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About the Story
What adventures will you have when you can’t sleep at night? An enthralling tale with more than 25 endings!
Entrant, Main Festival - Spring Thing 2023
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Number of Reviews: 5
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(This review is based on the Spring Thing 2023 version.)
What a welcome surprise! I expected this to be an elaborate joke game, where you die in various hilarious/gruesome ways a link or two removed from the start-screen. The fact that the intro-screen already offered a bunch of non-official endings strengthened my belief that this game was going to be a riff on unnecessarily complex choice games that tap into the human brain’s tendency to collect-'em-all.
And yes, Insomnia does that. It does it extremely well, with various bonuses and achievements handed out as you reach more endings. (I liked being able to change the subtitle!)
I’m actually very impressed by the depth, detail, and variety of the stories. The author obviously was invested in treating the branching narratives as interesting premises in their own right, following through on the player’s choices to their ultimate, sometimes extremely zany, sometimes thriller-serious, consequences.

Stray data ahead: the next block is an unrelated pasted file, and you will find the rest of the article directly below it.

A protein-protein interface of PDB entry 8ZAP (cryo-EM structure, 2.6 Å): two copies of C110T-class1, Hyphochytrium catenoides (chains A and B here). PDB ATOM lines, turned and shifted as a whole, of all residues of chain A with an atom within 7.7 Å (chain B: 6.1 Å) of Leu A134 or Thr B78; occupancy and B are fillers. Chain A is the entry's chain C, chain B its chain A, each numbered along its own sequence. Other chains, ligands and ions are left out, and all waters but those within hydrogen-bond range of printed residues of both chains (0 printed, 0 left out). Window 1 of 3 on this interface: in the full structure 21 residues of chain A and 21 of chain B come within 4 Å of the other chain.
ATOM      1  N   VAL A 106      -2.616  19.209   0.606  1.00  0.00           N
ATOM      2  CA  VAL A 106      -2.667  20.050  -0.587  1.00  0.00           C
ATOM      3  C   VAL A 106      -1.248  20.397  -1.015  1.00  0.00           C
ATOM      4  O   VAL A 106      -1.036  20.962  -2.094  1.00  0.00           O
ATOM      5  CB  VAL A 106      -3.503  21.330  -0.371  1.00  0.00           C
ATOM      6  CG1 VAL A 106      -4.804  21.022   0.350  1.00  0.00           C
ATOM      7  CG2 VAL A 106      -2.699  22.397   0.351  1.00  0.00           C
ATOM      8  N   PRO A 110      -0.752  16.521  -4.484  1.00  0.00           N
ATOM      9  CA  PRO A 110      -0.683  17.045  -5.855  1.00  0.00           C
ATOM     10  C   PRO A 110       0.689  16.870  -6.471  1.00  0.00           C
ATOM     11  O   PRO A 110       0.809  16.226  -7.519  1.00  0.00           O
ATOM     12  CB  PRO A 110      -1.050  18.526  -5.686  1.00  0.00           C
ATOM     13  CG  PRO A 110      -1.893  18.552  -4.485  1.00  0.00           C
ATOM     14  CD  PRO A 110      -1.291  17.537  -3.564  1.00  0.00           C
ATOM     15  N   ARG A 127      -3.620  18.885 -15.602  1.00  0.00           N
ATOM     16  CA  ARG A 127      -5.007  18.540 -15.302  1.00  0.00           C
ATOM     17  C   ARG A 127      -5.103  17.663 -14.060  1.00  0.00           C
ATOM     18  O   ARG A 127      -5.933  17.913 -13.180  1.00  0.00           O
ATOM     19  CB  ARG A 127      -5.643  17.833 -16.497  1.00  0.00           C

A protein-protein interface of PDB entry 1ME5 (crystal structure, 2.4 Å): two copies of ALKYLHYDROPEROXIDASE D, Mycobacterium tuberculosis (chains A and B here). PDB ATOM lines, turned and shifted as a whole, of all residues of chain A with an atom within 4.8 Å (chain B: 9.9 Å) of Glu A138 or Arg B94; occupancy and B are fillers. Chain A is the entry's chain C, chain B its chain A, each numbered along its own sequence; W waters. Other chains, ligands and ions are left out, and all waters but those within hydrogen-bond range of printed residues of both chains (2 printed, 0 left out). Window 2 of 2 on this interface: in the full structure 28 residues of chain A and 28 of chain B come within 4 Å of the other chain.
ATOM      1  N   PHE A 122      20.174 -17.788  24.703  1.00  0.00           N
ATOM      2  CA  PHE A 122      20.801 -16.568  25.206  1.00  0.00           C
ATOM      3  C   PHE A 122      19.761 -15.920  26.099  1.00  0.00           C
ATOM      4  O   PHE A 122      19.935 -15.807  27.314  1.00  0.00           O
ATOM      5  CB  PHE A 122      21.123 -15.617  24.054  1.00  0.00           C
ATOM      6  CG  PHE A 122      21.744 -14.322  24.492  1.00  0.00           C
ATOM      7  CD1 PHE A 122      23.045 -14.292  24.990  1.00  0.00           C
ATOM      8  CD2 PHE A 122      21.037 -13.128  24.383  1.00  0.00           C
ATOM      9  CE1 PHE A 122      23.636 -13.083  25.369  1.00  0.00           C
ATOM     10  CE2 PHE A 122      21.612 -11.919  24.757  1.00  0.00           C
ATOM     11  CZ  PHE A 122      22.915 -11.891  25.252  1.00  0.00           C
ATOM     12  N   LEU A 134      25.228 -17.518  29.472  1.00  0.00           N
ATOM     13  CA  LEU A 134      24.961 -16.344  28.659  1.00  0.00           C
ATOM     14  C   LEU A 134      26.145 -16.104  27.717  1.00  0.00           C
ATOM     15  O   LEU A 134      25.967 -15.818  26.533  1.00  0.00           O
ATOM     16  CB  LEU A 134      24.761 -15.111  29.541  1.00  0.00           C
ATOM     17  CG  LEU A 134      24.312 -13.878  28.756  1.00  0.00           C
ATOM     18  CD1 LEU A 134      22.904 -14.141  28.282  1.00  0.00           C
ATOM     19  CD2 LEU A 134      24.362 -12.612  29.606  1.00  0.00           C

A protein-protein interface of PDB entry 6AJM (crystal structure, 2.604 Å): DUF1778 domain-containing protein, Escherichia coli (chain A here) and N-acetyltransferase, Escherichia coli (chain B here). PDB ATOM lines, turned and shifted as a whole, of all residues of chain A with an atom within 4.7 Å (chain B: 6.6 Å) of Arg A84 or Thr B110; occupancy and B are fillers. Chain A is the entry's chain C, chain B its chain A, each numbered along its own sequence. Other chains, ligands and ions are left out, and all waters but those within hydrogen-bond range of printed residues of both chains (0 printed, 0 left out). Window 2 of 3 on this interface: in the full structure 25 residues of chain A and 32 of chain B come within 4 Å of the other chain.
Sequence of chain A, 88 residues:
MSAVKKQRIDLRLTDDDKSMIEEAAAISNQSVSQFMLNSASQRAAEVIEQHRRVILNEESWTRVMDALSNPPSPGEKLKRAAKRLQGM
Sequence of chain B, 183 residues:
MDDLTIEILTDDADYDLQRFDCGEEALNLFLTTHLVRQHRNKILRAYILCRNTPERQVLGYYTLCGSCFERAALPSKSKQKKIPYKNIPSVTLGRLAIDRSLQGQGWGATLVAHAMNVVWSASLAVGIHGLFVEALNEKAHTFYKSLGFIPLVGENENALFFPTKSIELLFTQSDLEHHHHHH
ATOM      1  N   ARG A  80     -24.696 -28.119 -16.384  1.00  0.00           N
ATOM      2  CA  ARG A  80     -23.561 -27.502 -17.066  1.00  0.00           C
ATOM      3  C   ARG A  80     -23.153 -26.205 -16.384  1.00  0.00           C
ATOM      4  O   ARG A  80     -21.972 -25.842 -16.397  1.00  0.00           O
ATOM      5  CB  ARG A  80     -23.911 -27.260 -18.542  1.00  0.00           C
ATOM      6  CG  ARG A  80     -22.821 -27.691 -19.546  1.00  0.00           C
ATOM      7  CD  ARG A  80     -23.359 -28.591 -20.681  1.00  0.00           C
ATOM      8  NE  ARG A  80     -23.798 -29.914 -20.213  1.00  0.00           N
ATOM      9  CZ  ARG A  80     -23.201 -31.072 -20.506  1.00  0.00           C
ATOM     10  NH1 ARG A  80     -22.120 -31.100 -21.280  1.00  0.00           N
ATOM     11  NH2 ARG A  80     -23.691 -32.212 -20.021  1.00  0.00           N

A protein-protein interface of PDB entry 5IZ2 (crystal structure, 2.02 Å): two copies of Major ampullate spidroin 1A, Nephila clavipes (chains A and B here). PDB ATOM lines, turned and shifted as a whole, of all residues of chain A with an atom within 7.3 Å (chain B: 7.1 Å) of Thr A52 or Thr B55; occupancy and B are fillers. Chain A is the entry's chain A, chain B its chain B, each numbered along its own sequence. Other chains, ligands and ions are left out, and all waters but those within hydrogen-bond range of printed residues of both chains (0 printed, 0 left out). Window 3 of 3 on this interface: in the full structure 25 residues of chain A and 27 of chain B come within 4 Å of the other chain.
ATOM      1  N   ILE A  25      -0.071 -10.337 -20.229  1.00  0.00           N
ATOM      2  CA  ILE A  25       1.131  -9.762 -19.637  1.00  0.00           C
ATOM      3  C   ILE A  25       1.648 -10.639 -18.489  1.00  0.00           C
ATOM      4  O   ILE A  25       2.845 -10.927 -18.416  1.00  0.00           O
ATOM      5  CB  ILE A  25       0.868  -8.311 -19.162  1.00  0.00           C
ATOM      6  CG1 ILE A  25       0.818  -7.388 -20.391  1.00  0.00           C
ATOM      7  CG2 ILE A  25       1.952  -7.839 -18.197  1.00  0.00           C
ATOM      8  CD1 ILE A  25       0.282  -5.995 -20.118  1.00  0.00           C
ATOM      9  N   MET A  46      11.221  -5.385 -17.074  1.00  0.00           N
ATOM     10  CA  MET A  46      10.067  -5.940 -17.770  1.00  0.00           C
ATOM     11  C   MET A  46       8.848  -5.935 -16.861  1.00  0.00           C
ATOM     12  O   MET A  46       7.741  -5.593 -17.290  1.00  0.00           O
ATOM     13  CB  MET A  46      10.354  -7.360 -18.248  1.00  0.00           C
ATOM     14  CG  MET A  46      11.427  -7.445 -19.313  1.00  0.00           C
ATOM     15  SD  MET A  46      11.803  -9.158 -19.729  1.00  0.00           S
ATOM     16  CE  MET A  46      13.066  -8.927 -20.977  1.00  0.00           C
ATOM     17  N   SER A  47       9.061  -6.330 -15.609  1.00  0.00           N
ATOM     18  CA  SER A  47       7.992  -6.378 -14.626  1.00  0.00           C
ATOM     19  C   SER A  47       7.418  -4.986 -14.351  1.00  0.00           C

The writing is engaging and considered, another sign that the stories are a serious matter (silly as they may be), not just a way to get the player to groan at the next failure. I found myself strongly captivated by a few of the pathways through the piece. Among the other well-written storylets, these stood out for me as blueprints for exciting short stories or games on their own. ()
If I may add a small nitpick, even the more serious storylets () are told in the same fast-paced humorous voice as the zaniest ones. These more tense pieces might benefit from a shift in tone to reflect the actual sorrow they cause the protagonist. (2 cents to be picked up or ignored, of course.)
A great ending-hunt with hidden depths.
This is a short Twine game with multiple endings. I liked the intro explaining (especially for newcomers to Twine) how the interactive story and clickable links work. And I really appreciated the option in the game to go back to the last checkpoint if you reach an ending, rather than go back to the very start every time.
The writing is amusing, but I was initially wondering if I would explore too far, if things got too repetitive. But in the end I played through to see all the different endings. It’s a branching narrative, so they’re not too hard to reach, but it just takes time. The writing is a good reward though. Lots of amusing scenes played out, multiple genres, neatly written.
As an insomniac I could also relate to so much of this, albeit with more amusement than tossing and turning. Thanks to the author!
As a fellow Spring Thing 2023 author, I was amused to note a similarity between Insomnia and Write or Reflect–well, WoR in helpful mode, anyway! Both have a possibility of going to endings you’ve seen before. (Insomnia has a bit more writing as a payoff, and said writing is better organized through some pretty diverse adventures!)